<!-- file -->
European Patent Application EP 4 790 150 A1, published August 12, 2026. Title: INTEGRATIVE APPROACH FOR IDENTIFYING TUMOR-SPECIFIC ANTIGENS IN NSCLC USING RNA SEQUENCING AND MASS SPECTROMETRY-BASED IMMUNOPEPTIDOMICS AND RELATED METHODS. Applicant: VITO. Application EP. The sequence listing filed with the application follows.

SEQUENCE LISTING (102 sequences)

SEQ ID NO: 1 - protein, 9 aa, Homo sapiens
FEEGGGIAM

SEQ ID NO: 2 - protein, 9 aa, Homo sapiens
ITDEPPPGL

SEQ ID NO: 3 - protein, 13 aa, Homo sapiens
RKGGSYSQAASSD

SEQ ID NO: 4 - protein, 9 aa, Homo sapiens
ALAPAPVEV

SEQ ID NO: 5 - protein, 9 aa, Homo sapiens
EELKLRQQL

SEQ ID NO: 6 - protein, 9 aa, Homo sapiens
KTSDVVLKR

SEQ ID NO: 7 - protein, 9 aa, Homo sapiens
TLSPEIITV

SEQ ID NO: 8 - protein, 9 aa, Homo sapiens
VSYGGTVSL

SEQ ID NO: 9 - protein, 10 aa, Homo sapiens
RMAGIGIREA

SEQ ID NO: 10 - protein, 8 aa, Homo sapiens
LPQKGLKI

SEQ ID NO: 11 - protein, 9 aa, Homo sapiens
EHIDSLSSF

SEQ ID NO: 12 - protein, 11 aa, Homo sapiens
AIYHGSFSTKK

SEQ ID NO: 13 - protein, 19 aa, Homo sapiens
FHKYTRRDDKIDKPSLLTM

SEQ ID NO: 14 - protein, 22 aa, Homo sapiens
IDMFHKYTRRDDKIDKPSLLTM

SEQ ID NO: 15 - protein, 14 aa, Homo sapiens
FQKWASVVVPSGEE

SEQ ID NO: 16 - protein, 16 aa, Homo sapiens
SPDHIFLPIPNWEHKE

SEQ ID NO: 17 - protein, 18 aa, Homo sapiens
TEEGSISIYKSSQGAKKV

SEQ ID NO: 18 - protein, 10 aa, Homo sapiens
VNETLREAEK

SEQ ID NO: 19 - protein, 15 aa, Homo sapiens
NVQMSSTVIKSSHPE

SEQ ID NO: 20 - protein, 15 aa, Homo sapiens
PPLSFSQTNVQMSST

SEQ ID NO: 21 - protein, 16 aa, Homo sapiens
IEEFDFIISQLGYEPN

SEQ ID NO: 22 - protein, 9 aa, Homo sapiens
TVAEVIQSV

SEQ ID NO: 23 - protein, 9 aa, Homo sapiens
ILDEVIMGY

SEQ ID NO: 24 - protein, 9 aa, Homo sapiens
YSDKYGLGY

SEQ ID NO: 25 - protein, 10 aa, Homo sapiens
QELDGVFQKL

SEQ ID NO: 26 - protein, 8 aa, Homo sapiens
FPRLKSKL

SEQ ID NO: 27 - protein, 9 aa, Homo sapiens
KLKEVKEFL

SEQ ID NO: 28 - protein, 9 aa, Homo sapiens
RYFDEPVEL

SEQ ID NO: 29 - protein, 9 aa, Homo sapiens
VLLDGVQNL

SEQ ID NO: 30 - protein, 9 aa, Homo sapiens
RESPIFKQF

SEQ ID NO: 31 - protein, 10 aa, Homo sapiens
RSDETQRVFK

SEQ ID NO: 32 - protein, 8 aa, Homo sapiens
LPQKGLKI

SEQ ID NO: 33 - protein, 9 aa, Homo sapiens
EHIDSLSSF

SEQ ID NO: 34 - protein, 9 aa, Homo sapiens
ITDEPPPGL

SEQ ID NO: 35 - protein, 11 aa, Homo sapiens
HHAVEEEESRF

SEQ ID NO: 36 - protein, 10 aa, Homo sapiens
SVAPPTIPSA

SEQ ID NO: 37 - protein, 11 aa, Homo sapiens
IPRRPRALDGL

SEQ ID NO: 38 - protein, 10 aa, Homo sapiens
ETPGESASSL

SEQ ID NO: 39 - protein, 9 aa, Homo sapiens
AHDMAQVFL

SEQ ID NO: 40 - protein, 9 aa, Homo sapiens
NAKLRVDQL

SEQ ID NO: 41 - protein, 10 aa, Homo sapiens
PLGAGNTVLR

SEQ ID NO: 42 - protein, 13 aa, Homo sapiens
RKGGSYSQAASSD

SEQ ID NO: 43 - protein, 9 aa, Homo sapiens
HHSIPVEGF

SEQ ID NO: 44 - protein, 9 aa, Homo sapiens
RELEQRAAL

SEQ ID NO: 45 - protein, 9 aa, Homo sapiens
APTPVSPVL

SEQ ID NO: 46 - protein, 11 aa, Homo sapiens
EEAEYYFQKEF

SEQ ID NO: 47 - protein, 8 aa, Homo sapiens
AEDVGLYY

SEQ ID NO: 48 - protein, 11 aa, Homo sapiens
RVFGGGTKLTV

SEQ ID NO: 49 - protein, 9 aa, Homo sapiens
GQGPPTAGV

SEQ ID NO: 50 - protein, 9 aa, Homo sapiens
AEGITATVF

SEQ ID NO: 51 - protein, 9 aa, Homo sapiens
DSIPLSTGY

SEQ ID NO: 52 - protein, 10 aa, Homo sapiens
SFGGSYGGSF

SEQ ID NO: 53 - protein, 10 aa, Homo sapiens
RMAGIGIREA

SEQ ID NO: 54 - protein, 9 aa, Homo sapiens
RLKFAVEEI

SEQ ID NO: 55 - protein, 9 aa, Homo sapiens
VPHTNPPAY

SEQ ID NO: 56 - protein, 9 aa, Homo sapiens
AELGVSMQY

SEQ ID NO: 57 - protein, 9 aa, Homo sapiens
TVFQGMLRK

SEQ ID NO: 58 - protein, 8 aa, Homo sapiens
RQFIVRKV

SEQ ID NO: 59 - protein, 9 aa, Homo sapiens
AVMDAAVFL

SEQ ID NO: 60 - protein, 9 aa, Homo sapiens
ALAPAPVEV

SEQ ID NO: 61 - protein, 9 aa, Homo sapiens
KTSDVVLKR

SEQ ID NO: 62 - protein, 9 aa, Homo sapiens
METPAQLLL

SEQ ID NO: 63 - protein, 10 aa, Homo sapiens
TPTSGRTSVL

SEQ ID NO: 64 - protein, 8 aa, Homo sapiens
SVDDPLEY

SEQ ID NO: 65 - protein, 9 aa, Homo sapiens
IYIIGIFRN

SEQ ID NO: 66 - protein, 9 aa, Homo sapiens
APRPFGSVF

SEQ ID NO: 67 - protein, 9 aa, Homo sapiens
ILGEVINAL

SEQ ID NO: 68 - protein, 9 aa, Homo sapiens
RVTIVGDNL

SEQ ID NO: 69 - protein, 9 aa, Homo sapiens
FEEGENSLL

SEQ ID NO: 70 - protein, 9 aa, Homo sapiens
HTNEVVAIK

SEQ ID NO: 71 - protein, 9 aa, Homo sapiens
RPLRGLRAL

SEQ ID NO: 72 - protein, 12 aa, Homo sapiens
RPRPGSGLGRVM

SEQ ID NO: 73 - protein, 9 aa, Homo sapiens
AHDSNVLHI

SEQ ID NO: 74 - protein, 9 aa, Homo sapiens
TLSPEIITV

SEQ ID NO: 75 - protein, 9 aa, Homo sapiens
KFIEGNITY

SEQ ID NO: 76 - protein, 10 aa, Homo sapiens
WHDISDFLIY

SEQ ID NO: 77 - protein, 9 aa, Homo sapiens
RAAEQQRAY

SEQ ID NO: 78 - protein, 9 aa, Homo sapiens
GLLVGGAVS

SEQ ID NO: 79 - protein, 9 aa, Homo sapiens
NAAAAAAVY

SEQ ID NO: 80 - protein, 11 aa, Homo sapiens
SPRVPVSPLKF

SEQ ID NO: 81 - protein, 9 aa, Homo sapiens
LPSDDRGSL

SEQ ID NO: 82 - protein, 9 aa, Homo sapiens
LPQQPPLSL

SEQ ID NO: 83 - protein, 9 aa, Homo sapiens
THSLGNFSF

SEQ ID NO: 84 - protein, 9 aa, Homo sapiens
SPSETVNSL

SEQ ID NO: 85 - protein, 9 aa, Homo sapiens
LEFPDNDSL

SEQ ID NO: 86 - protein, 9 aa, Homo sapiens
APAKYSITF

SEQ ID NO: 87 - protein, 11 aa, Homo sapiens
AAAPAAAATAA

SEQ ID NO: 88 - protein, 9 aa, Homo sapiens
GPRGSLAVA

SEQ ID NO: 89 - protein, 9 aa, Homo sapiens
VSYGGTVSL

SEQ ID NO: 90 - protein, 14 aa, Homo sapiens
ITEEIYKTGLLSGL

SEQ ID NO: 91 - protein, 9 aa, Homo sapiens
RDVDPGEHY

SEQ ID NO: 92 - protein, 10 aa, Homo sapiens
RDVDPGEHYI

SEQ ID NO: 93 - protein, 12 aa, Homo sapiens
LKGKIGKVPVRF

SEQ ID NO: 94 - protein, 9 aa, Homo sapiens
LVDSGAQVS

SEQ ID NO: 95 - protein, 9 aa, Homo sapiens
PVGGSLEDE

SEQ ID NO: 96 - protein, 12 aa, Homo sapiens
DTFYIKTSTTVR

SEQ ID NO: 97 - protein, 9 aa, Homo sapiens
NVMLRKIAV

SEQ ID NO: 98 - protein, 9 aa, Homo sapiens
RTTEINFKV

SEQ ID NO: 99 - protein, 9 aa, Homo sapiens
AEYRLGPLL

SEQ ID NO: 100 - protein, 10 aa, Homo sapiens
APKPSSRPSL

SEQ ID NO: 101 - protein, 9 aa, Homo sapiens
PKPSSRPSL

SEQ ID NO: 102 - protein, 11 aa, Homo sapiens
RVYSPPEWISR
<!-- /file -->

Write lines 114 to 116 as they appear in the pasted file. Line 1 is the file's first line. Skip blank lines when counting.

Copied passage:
AELGVSMQY

SEQ ID NO: 57 - protein, 9 aa, Homo sapiens
TVFQGMLRK